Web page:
A judge ordered a Colorado Springs teen Tuesday to apologize for disgraceful behavior on Facebook, highlighting how social media can be society’s enemy or friend.
The Falcon High School student admitted to accusations by the El Paso County Sheriff’s Office that he bullied classmates on Facebook. It’s a story all too common in a world of ever-emerging social networking options, blogs and online discussion threads associated with traditional media.
As a friend, Facebook, Twitter and other interactive sites bring people closer. Family photos used to hide in attics, seldom shared with loved ones. Today, they are easily shared around the globe within moments of a shutter click. Grandparents have instant access to first days of school and big plays on the field.
We connect and reconnect like never before, with people who decades ago merely drifted from our lives forever.
Even greater, social media sites save lives. Until they came along, people with depression typically languished in silence. Today, friends and family sometimes detect trouble from the mere tone of updates shared on Facebook or Twitter. Given knowledge of despair, people tend to reach out. We cannot know how many suicides or crimes have been stopped because someone wrote “I give up” in a routine update and someone else reached out.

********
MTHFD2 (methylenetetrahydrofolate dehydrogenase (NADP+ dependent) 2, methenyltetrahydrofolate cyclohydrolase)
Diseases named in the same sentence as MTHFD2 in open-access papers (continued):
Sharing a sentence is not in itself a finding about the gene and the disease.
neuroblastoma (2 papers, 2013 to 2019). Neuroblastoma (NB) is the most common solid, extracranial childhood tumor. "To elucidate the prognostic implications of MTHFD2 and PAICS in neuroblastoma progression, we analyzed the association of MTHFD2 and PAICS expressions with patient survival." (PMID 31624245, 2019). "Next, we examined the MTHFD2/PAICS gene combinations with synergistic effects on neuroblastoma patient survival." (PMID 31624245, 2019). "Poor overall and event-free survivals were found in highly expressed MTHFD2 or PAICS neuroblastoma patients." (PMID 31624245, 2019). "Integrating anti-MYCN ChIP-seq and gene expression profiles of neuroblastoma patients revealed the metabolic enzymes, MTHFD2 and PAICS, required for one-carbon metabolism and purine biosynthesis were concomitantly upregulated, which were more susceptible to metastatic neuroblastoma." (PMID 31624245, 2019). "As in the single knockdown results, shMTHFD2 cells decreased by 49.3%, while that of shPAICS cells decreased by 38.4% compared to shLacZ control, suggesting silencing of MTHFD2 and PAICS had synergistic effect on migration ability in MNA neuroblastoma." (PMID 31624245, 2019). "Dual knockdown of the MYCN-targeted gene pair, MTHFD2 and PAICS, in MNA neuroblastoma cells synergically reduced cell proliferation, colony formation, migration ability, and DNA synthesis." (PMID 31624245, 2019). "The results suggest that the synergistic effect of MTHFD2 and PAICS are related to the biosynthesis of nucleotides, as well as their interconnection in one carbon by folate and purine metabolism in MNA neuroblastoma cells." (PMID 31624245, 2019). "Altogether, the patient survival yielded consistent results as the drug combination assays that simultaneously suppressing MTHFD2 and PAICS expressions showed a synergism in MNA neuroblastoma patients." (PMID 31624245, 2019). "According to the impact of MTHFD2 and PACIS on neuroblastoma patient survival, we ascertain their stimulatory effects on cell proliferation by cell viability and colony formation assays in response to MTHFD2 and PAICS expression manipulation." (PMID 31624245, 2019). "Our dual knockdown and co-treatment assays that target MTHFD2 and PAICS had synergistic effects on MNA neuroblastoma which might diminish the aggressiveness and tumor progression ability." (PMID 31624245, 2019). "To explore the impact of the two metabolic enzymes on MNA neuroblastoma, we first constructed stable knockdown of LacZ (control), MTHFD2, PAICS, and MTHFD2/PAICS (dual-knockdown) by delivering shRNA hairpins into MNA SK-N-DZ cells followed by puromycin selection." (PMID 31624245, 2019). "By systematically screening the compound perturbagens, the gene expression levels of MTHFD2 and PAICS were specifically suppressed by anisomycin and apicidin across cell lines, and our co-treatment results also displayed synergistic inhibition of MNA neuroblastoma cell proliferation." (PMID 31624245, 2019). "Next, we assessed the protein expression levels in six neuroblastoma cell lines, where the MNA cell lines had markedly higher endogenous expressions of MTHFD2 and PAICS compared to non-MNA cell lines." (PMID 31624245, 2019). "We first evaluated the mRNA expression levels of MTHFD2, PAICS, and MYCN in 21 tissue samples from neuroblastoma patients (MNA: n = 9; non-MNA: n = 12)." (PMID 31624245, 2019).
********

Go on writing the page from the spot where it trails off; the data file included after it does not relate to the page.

“Hello...is anyone out there? I am having a serious problem and me and (my son) will be dead by morning,” wrote a Utah woman who was held captive in 2011 by a predator before she sneaked into a closet and quickly posted a Facebook message. The post saved the woman and her son.
Now the bad news. As our enemy, social media sites provide playgrounds so enticing that pre-Internet bullies could not have dreamed them up. Almost anyone who uses social networks has been blasted by an anonymous poster saying things few would communicate to another person’s face at any place or time outside the virtual world. Unlike their low-tech counterparts, cyber-bullies broadcast their insults far and wide. In a few high-profile cases, social network bullies, young and old, have caused suicides.
New media gives us unprecedented freedom to communicate, which presents limitless possibilities. Enhanced freedom requires enhanced self restraint. Without it, centralized authority will rein in liberty just to maintain civility. Even the God-given right to speak freely cannot be preserved if savaged by abusers of freedom who indulge opportunities to communicate with reckless disregard for others.
In cultures throughout history, people of high character have summarized the need to guard freedom with self-control.
“One can be the master of what one does, but never of what one feels,” wrote 19th century French novelist Gustave Flaubert.
With that insight, we know feelings should not always control actions. Those who feel the need to skewer others on social media should wait a few moments and give their intellects time to kick in. Then, they should proceed with compassion, following the words of former first lady Eleanor Roosevelt:
“To handle yourself, use your head; to handle others, use your heart.”
Social media serves as a cultural asset and liability each moment of the day. Only our hearts and minds can raise the positive and diminish the negative. Let’s check our hearts and minds before we click “post,” preserving freedom and civility for generations to come.